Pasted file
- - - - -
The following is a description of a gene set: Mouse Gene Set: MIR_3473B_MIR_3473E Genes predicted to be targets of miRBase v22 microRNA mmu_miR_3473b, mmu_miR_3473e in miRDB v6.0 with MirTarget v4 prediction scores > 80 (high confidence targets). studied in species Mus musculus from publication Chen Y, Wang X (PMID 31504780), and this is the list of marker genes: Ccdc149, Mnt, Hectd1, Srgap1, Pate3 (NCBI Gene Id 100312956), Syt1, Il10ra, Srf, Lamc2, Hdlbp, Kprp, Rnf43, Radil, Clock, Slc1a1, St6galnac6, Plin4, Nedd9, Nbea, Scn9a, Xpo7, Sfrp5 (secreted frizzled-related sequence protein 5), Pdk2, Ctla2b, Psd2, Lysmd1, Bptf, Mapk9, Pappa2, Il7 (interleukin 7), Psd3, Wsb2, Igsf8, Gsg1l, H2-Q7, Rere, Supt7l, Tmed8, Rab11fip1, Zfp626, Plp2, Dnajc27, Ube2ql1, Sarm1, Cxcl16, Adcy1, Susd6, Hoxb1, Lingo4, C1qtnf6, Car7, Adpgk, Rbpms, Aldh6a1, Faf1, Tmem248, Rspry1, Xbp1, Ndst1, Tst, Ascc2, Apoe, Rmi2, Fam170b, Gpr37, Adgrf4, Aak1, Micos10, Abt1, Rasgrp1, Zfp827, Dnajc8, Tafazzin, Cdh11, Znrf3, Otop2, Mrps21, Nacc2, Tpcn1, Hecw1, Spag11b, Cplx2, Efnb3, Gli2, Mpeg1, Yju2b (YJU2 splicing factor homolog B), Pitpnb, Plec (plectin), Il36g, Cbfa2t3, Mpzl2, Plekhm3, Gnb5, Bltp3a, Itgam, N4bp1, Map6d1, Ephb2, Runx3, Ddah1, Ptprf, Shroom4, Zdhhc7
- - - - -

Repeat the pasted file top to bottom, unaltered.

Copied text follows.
The following is a description of a gene set: Mouse Gene Set: MIR_3473B_MIR_3473E Genes predicted to be targets of miRBase v22 microRNA mmu_miR_3473b, mmu_miR_3473e in miRDB v6.0 with MirTarget v4 prediction scores > 80 (high confidence targets). studied in species Mus musculus from publication Chen Y, Wang X (PMID 31504780), and this is the list of marker genes: Ccdc149, Mnt, Hectd1, Srgap1, Pate3 (NCBI Gene Id 100312956), Syt1, Il10ra, Srf, Lamc2, Hdlbp, Kprp, Rnf43, Radil, Clock, Slc1a1, St6galnac6, Plin4, Nedd9, Nbea, Scn9a, Xpo7, Sfrp5 (secreted frizzled-related sequence protein 5), Pdk2, Ctla2b, Psd2, Lysmd1, Bptf, Mapk9, Pappa2, Il7 (interleukin 7), Psd3, Wsb2, Igsf8, Gsg1l, H2-Q7, Rere, Supt7l, Tmed8, Rab11fip1, Zfp626, Plp2, Dnajc27, Ube2ql1, Sarm1, Cxcl16, Adcy1, Susd6, Hoxb1, Lingo4, C1qtnf6, Car7, Adpgk, Rbpms, Aldh6a1, Faf1, Tmem248, Rspry1, Xbp1, Ndst1, Tst, Ascc2, Apoe, Rmi2, Fam170b, Gpr37, Adgrf4, Aak1, Micos10, Abt1, Rasgrp1, Zfp827, Dnajc8, Tafazzin, Cdh11, Znrf3, Otop2, Mrps21, Nacc2, Tpcn1, Hecw1, Spag11b, Cplx2, Efnb3, Gli2, Mpeg1, Yju2b (YJU2 splicing factor homolog B), Pitpnb, Plec (plectin), Il36g, Cbfa2t3, Mpzl2, Plekhm3, Gnb5, Bltp3a, Itgam, N4bp1, Map6d1, Ephb2, Runx3, Ddah1, Ptprf, Shroom4, Zdhhc7